It’s done, per the notice on the right.
Rather than endure the accusation that he can no longer defend himself, I’ll stick with stuff I’ve already posted, some of which goes back to the beginning of this website/blog.
I’ll start with John Shelby Spong, Surrender Monkey:
John Shelby Spong, retired Episcopal Bishop of Newark, is a surrender monkey. His “Call for a New Reformation” is really a call to wave the white flag, throw in the towel, and give up on the God revealed in both Jewish and Christian history. We need, he says, a new language for God because “most theological God-talk is meaningless.”…From Bayard Taylor’s The Late Great Ape Debate
I’d go easier on Spong if he’d had a faith crisis, realised he could no longer affirm the basic biblical worldview and teaching, and then had the honesty and integrity to step down from his position of leadership. But that’s not what he did. Instead, he went on the warpath against anything that smells like traditional Christian faith, and he’s tried to take his whole church down his revisionist road. Christians who disagree with him he attacks as “fundamentalists,” and in his worldview, that’s about the worst insult you can utter. Spong ironically exhibits many of the worst attitudes he decries in others: narrow-mindedness, bigotry, and belligerence. He’s a first-rate fundamentalist for his own worldview. (pp. 109-10)
From here we go to John Shelby Spong: Calling the Bluff of a White Supremacist:
Spong, as he likes to remind us, is a Southerner, and thus is a descendant of white supremacists of another era. (This is not an uncharitable generalisation; white supremacy was simply assumed by most people raised on that side of the racial divide in the South from the days of slavery to the 1960’s.) His transformation from that to radical is, in part, an attempt to achieve upward intellectual (and perhaps social) mobility. Unfortunately his attitude towards the Africans shows that he is all too willing to take a leaf from his ancestors’ playbook when it suits his purpose.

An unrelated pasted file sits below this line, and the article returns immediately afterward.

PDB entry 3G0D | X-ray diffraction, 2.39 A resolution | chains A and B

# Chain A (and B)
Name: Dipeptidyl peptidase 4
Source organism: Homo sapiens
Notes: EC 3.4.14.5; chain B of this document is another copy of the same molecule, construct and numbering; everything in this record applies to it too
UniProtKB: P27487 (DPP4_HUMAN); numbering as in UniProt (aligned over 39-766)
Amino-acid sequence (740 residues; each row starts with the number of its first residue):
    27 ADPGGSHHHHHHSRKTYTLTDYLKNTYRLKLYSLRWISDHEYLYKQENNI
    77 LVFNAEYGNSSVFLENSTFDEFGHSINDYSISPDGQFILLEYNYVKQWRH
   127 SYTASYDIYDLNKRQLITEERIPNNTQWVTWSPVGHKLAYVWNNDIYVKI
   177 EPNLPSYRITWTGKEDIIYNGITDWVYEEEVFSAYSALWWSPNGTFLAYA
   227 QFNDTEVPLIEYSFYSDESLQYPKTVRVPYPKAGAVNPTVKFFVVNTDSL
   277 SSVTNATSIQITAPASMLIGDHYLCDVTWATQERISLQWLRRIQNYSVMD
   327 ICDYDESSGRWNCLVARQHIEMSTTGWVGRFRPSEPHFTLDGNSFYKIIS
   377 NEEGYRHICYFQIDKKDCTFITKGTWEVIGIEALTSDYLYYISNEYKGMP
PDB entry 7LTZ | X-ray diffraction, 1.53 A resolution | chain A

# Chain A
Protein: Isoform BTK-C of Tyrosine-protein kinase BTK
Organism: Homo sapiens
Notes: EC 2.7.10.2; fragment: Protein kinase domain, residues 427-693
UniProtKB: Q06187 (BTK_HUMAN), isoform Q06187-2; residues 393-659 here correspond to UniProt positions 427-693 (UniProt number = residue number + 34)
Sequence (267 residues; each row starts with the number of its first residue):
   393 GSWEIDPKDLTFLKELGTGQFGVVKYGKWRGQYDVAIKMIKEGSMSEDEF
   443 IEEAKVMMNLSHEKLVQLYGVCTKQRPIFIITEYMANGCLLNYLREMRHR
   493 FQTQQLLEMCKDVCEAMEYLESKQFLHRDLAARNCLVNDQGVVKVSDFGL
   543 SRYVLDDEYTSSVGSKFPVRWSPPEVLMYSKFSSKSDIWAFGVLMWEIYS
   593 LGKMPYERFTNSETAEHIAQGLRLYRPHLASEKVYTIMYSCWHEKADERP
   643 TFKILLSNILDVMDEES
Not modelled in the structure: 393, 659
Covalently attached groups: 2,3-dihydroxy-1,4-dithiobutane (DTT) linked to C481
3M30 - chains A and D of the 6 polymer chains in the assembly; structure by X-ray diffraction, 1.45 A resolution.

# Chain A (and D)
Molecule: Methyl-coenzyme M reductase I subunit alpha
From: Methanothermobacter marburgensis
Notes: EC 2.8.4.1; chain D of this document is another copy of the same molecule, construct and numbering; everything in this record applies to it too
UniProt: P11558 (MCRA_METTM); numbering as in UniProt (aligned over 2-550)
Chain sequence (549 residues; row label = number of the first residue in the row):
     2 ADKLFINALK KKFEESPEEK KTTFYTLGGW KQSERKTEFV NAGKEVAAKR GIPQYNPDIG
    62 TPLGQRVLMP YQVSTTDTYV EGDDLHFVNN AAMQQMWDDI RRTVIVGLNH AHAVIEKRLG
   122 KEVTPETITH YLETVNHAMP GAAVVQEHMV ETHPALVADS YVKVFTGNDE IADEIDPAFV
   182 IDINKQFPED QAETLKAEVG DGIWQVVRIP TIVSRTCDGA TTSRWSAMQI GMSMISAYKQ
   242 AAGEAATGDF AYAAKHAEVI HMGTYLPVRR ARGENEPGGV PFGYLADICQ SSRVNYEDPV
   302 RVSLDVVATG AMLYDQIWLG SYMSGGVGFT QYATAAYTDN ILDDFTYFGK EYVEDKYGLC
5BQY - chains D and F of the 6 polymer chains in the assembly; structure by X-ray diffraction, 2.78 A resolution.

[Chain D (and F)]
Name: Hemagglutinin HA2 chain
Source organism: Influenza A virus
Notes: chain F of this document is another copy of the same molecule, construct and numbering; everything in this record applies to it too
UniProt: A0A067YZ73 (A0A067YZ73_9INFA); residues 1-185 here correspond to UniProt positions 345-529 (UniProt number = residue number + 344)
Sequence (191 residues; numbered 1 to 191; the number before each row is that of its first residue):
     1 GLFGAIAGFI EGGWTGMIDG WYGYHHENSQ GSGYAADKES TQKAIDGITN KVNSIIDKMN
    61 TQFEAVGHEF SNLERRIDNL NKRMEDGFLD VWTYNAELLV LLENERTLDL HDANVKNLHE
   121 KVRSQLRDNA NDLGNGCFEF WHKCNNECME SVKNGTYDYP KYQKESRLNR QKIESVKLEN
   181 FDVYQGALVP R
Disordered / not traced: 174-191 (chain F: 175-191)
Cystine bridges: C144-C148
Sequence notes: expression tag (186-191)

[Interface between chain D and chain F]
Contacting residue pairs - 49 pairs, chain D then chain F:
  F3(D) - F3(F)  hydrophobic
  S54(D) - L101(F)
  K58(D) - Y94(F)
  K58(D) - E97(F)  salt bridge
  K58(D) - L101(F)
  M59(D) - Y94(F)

It’s worth noting that he died in the old capital of the Confederacy.
Part of Spong’s problem was that he was a Southerner in a Northern place. He thought that people would always go to church somewhere, no matter how stupid things got. This is a common mistake among our ministers. It simply doesn’t work that way in the Northeast.
Beyond that Spong was an old style radical; he thought that, if we completely changed what Christianity stood for, it would be more acceptable to the modern and post-modern world. That hasn’t worked out either. Today’s liberal, imbued with post-modernism, practices a form of deception (and self-deception) that rivals anything Islam can be accused of. They use words that mean one thing to others but something entirely different to themselves.
Last and not least When Church Becomes Pointless, one of the first things I posted when this site began in 1997:
So let’s take this a step further; suppose you are sitting in an Episcopal pew listening to John Shelby Spong go on about why the basic truths of Christianity have no basis in reality and that those who teach them are a bunch of morons. Suppose that you finally realize that you think that Spong is right; that all that you’ve said when you’re repeated the Apostles’ or Nicene Creed is false and that the life you have is all you’re expected to get. What should you do? You should first realize that life is short and that, if you’re going to live you’d better hurry. So the sensible thing for you to do is to get up, gather your family, walk out of the church, get into your Lexus or Mercedes, and head to Atlantic City or Las Vegas or South Florida or wherever you need to go to live it up while you still can.
This illustration is to demonstrate a simple point. If Spong and the other liberals are right, they’re wrong, because the church is really unnecessary and the time we spend there is a waste. If they’re wrong, they’re really wrong, because they’re sending people to an awful eternity by the unbelief they spread.
There’s more, but I’ll stop. All I have to say is that life for some of us would have been a lot sweeter and simpler without the likes of John Shelby Spong.